Filter Content

Stretching metal's forming limits with HSP lubricants

June 12, 2003

By:

The trend in metal stamping is to use more and more aluminum and other lightweight materials, such as advanced high strength steel (AHSS). The need for technology to help improve metal flow of these materials in deep-drawing applications also is increasing. In many cases, a stamper's original...

Continue Reading

Designing high-strength steel stamped parts for formability

June 12, 2003

By:

The use of high-strength steel to manufacture automobiles and other transportation vehicles has increased dramatically. The material's strength allows manufacturers to reduce vehicle weight substantially and increase fuel efficiency, without sacrificing performance.

Continue Reading

Found art

June 12, 2003

By:

Watching the sparks fly as his dad welded a temperamental posthole digger mesmerized Derek Arnold. "I found the immediacy of something so permanent absolutely fascinating," he said. "I knew I wanted to weld."A hands-on welding education on the family farm drove Arnold to take his skills and creativity to the next level. In 1993 he graduated from the Maryland Institute College of Art in Baltimore. "I've been welding regularly since my freshman sculpture class," he said.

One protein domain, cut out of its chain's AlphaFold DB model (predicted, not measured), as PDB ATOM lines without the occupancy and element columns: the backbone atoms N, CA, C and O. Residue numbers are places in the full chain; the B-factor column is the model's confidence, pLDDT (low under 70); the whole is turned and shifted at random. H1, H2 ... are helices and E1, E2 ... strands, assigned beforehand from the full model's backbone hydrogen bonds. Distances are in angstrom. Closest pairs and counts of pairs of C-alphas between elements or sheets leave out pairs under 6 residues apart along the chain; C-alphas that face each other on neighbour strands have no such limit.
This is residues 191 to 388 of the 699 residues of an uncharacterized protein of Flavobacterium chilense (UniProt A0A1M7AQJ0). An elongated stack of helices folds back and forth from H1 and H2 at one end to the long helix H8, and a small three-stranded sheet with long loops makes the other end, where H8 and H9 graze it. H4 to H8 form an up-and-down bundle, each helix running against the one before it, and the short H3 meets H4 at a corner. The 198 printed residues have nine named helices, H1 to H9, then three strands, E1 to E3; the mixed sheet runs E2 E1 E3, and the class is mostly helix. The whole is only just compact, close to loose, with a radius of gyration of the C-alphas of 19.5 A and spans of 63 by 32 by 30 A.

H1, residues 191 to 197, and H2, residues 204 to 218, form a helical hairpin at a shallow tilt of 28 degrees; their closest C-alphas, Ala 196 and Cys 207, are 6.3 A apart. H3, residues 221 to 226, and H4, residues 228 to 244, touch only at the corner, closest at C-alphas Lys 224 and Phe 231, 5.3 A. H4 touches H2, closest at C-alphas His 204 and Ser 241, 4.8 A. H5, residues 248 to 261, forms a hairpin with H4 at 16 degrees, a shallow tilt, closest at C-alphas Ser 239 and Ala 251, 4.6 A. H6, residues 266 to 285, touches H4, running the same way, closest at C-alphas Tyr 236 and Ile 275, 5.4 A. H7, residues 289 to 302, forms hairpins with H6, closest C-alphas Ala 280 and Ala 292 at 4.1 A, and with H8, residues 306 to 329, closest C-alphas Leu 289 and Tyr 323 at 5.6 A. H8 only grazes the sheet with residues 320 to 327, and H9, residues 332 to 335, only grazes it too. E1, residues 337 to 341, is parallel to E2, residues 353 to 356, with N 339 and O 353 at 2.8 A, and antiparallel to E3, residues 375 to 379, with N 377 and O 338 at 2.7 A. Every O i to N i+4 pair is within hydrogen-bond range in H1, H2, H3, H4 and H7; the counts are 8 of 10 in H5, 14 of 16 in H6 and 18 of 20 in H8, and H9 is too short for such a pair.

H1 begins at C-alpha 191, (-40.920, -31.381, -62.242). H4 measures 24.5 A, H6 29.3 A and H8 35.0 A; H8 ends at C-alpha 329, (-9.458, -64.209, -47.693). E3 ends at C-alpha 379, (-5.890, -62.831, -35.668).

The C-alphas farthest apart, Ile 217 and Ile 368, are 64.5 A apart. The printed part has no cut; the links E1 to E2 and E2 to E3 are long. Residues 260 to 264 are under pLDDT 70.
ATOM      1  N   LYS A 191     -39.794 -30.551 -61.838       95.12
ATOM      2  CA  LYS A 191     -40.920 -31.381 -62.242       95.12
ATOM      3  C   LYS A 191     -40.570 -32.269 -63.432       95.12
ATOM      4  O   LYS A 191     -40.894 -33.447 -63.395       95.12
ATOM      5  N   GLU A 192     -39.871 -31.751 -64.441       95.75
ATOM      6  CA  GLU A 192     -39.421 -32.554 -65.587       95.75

Continue Reading

Al GMAW: CC or CV?

June 12, 2003

By:

For about 40 years, a great debate in welding is whether to use constant-current or constant-voltage power supplies when using gas metal arc welding on aluminum. Constant-current power supplies made sense 30 years ago and are still used in some applications today, but for most applications, constant-voltage power supplies are suitable for gas metal arc welding aluminum.

Continue Reading

Loading up on quality, productivity, safety

June 12, 2003

Like the products it manufactures, CNH Global N.V. has to stay on the move—technologically.The company's Wichita, Kan., facility uses robotic weldingto help produce Case- and New Holland-brand skid steer loaders.Powerful yet quick, skid steers can spin on a dime and move heavy loads of...

Continue Reading

Dieless NC forming

June 12, 2003

By: